ASHLAND Drug overdoses killed 30 Boyd County residents in 2016, up from 21 a year ago, according to Boyd County Coroner Mark Hammond.
Pending the results of additional toxicology reports, Hammond said, the 2016 total could increase.
Fatal overdose rates have risen drastically in Boyd County and throughout Kentucky in recent years, with a record-breaking 1,248 reported in the state in 2015, according to the Kentucky Office of Drug Control Policy. Since 2011, an average of 1,074 Kentucky residents have fatally overdosed on drugs, per the Kentucky Injury Prevention and Research Center. In 2000, 246 confirmed overdose deaths were reported in the state.
Hammond, who has also worked as a paramedic in Boyd County since the early 1990s, said the wide-scale diminution of pill mills by 2011 has contributed to the surge in drug overdose fatalities.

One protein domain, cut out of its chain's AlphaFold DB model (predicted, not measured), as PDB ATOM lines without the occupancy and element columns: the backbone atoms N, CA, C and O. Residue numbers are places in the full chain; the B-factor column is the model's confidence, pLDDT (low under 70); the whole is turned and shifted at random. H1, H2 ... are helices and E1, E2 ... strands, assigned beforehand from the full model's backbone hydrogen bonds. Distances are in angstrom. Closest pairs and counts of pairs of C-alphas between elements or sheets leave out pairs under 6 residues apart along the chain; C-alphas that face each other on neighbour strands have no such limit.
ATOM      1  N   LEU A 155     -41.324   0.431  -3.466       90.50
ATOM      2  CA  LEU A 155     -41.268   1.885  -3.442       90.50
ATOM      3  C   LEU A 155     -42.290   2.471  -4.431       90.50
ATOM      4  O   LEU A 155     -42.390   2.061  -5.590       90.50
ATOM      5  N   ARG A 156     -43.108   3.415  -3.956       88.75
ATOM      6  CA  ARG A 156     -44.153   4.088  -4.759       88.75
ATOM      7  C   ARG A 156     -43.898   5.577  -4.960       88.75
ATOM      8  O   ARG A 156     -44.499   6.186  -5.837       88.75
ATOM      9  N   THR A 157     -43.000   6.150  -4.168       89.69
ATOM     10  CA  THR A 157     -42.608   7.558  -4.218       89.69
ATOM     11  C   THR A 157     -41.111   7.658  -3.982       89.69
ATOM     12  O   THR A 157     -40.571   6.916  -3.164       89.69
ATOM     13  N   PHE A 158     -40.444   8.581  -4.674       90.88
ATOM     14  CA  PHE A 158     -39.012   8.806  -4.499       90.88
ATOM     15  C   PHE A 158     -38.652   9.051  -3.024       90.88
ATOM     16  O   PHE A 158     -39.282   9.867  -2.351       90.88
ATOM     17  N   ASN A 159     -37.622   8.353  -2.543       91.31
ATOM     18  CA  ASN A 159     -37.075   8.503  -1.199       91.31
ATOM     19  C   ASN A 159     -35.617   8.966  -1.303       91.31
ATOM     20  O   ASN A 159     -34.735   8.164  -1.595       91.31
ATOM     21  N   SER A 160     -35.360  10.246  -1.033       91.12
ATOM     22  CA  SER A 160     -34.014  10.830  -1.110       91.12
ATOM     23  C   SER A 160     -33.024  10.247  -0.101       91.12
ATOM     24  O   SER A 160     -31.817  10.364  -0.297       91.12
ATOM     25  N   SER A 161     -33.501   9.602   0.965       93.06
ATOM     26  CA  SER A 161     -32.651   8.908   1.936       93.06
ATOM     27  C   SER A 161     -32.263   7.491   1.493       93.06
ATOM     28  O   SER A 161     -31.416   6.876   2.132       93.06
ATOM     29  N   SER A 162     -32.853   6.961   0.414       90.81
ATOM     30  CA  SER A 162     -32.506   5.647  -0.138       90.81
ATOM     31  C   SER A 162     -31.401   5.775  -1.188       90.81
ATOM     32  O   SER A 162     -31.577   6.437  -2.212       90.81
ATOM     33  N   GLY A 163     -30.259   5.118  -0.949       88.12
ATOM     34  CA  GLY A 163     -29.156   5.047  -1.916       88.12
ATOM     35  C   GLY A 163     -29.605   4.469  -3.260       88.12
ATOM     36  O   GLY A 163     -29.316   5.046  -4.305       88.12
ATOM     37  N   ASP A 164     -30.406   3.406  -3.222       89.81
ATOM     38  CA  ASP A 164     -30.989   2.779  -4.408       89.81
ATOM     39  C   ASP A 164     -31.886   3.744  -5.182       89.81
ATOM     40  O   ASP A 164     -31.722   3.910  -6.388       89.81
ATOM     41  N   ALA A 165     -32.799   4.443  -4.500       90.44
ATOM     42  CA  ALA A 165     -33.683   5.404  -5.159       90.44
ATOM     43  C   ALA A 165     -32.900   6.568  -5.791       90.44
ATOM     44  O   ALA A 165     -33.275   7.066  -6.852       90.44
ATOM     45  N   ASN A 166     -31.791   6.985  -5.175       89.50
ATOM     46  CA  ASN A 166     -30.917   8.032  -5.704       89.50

A heroin epidemic has swept through Appalachia with ferocity since that time, and has been linked to a rising number of fatalities.
Heroin-related deaths rose in 2015, largely because the drug is now often laced with fentanyl, a potent synthetic opioid that has wreaked mass devastation among drug users.
Autopsy and toxicology reports submitted in 2015 by Kentucky coroners indicate fentanyl was detected in approximately 34 percent of cases. Hammond said he responded to a recent overdose in which the victim had injected 300 times more fentanyl than typically ingested by prescription users.
In the summer and fall, dangerous batches of heroin laced with fentanyl or other drugs led to overdose outbreaks in the Tri-State on multiple nights.
Hammond noted that dozens of lives have been saved by the overdose-fighting drug Naloxone, or brand name Narcan. Most ambulances now carry Narcan with them at all times, and some local schools even keep a supply on hand.
In some cases, the strength of Narcan is overmatched by the amount drugs inside an overdose victim’s system, Hammond noted, but the product has proven to be a valuable resource in halting drug overdoses.
Kentucky lawmakers will focus on the fight against opioid addiction in the coming year. Newly elected state Rep. Dan Bentley, R-98th District, was appointed to lead the Congressional heroin task force last month.
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